I grew up pretty near the Pacific Ocean. It was a matter of a couple of hours to get to its shores from home, and mere minutes’ drive to Puget Sound, and I have always loved any chance to spend time along the water. At home in Texas, it’s not so easy: there are a few man-made lakes within a short drive, with a few public beach spots along the edges of each, most of the time too hot for strolling, and that’s about it. So that recent trip to Puerto Rico was a brief but lovely reminder of what pleasure I find in wandering the beach when I can, absorbing not only a bit of salt water through my happy bare feet and the tangy air through my expanding lungs but also the great sense of history and adventure inherent in all of the findings strewn along the tidal brink.
Despite being so much a water-baby at heart, I’ve never so much loved open water swimming—after all, my people are the pale, easily fried folk of Norway who transplanted to the familiarly brisk spank of the coastal waters to fish and farm and forest-hunt as they’d done back in the old country. But I’m drawn all the same to explore the tide-pools and comb through the heaps of hidden-and-revealed treasure that line the beach, sucking deep breaths of sea breeze happily right down to my soul. I love to see all of the bits of shell and bone and stone piled up and intermingled with molted feathers, ship detritus and the petrified lace of corals and seaweed. Every tiny piece seems to hold such a storied past that I can stare and sift and dream endlessly.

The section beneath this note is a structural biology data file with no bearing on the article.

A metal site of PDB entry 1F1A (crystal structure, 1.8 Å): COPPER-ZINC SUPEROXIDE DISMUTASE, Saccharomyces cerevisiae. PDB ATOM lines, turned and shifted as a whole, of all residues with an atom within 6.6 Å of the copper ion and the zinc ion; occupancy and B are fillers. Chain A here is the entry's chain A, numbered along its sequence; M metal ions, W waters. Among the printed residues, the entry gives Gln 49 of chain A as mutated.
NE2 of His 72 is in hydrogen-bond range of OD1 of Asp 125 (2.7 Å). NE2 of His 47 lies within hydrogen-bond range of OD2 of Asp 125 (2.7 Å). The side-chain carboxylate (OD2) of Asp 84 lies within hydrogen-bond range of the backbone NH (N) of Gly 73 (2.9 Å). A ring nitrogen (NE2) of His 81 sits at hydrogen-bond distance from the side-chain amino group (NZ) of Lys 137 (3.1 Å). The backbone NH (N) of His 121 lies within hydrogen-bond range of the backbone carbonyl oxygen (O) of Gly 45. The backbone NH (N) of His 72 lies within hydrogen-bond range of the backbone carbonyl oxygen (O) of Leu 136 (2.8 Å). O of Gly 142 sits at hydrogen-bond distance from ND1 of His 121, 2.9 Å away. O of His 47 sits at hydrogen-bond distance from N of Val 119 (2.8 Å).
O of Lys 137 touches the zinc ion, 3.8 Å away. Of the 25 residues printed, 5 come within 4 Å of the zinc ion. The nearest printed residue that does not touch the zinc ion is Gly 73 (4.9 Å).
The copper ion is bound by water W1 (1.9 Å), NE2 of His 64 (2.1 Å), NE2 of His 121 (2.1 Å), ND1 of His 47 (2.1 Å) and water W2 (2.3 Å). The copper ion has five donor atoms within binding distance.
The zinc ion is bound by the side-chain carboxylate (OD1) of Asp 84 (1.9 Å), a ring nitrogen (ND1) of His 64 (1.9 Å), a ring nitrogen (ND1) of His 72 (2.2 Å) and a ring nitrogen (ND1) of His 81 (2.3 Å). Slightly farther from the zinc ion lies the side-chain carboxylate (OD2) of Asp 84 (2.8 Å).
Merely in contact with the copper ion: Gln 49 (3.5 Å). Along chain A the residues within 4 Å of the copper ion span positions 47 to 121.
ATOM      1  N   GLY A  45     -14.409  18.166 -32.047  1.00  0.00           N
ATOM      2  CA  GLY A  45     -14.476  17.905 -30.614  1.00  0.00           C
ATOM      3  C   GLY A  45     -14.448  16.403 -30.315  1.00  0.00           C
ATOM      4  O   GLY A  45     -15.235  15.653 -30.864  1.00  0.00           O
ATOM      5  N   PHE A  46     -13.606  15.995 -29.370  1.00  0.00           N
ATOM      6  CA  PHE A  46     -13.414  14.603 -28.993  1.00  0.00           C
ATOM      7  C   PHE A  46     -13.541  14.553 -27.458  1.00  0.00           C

What caused that lone shoe to wash up here from unknown shores? Why are those pieces of sea-soaked driftwood burnt but not in the fire pit, rather appearing like a dragon-singed skeleton in a distant heap down the shore? How did so many colors of ghostly and sandblasted beach glass come to bejewel the line of the tide together? Who were the creatures that fished the shore and left bleached fish bones here, a crab shell there? When did the storms kick up such a foment of foam that the inland side of mean high tide has a gloss of it lacquered firmly across the surface of its sand? Where are the children whose sandcastle ruins are still tucked behind the biggest boulders on the beach, waving flags of leaf and kelp from their stunted battlements? And most importantly, when can I return to the beach to stroll and dream of such things again?
I have a smilar feeling when beach combing
I’m hoping for a few more opportunities to revisit the ‘sport’ this summer! Hope you get some, too. 😀
This weekend with a bit of luck
Beautiful ocean gifts:)
Aren’t they lovely. Whether I keep them or not, they enrich my life just by introducing their stories into my days.
Beautiful shell photos! I love the beach too. 🙂
Another coastal baby! 😉
I love walking on the beach and try and take the dogs for a walk as often as possible. Stunning photos Kathryn 🙂
Lucky dogs! Lucky you! 🙂
it’s been a very long time since I’ve had the opportunity to stroll on a beach, so thanks for sharing the memories … the last time I went to the beach, my now aging dog was just a pup, and he jumped and jumped into the air, trying to catch seagulls … I swear he was trying to fly
I love the image of your dog attempting flight! So should we all. 🙂